The investigation into the monumental terrorist assaults in New York and Washington wound through manicured Florida towns Wednesday, leading FBI agents to flight schools for private pilots and other unlikely hatching grounds for the deadliest attacks in U.S. history.
Taking few chances after a coordinated assault that leaders depicted as an act of war rather than a mere crime, the FBI unleashed more than 4,000 agents on every aspect of the disaster, sifting through debris and tracking down the killers' origins. They stormed a hotel in Boston, interviewed bookkeepers and landlords, and detained several people after finding they were in the country illegally.
"The Department of Justice has undertaken perhaps the most massive and intensive investigation ever conducted in America," Atty. Gen. John Ashcroft said. "The full resources of the FBI, the Justice Department's Criminal Division, the U.S. attorney's offices, the [Immigration and Naturalization Service] and other components have been brought to bear."
The hunt, however, was made harder by the ghostly nature of the quarry. The perpetrators were gone, buried amid the smoldering rubble along with thousands of victims.
Shortly after the crashes, authorities had spoken tentatively about the possible role of Osama bin Laden, the Afghan resident whom U.S. officials portray as a terrorist mastermind. By late Wednesday, they were speaking openly of his role in the attack, though they stopped short of a definitive accusation.
The investigation is far from complete. A sketchy picture was emerging Wednesday of up to 24 individuals--three to six on each plane. Some of those under investigation received pilot training in Florida and lived there for at least a few months before disappearing abruptly.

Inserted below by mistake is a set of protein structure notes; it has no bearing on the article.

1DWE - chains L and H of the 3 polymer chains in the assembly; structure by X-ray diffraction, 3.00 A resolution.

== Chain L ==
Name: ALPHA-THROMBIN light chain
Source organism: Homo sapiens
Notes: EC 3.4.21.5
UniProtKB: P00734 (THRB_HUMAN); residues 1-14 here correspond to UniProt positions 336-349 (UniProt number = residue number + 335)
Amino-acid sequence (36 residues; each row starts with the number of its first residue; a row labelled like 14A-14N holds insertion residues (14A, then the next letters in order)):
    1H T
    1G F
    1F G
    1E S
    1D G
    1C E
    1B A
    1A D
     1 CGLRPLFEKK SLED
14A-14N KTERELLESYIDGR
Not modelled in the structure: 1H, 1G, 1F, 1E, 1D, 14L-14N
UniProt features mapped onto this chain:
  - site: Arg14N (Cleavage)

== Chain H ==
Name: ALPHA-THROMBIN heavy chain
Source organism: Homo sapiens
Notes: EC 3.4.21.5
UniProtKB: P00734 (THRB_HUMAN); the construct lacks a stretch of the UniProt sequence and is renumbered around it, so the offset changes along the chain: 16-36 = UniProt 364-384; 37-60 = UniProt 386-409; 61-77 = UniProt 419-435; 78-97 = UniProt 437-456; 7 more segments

Four people being investigated by the FBI were identified as Amer Kamfar, Adnan Bukhari, Mohammed Atta and Marwal Al-Shehhi.
Vero Beach, a quiet town on Florida's Treasure Coast a few miles north of West Palm Beach, was the home of Kamfar and Bukhari.
Kamfar's behavior had been suspicious enough that his neighbor, Piper Aircraft employee Henry Habora, called the FBI at 8:30 a.m. Wednesday to report it. Kamfar, Habora said, kept unusual hours and wore a pilot's uniform. Then, two weeks ago, Kamfar quickly left with his wife and four children.
"They basically dumped everything that they had in their van and took off," Habora said in an interview. "They were good neighbors. They were quiet."
The FBI, which has been combing the passenger manifests of all four planes, was already focused on Kamfar by the time Habora called. About eight agents quickly arrived at Habora's door with a photo of Kamfar and asked if it was the same person.
Bukhari, who was Kamfar's neighbor, rented a house from Margaret and Paul Stimeling for 14 months.
When the Stimelings visited the house where Bukhari and his family had lived Wednesday, they were gone and their possessions were in boxes. Margaret Stimeling said the FBI questioned her husband about Bukhari's background and whereabouts.
Both Kamfar and Bukhari were employees of the Saudi Arabian national airline, Margaret Stimeling said, and Bukhari's license, issued by the Federal Aviation Administration, bears that out.
Acquaintances said both men were attending Flight Safety International in Vero Beach.
"At least one person on each plane had attended flight school in the United States," said Justice Department spokeswoman Mindy Tucker. "Some of them did have commercial pilot's licenses. That involves more than one flight school in more than one state."
In another Florida town, Coral Springs, investigators focused on Atta, searching his apartment Tuesday night.
A neighbor of Atta's said the building's condominiums are rented by the month. There is little scrutiny of tenants, he said, and anyone with $800 rent and a $200 deposit could move in the same day they applied at the office.
Atta also lived briefly in Venice, Fla., along with another man who apparently was his cousin, Al-Shehhi.
Drew and Charlie Voss rented a room to the two men for a week last summer, charging $17 a day apiece.
"I couldn't handle them no longer than a week," Drew Voss said in an interview. "I didn't like their attitude. They wasn't one to sit down and talk to you. They kind of blew you off if you tried to find out anything."
Both men were in their 30s, Voss said. "They dressed casual," she added. "They dressed nice. They had bought a car and they used our address."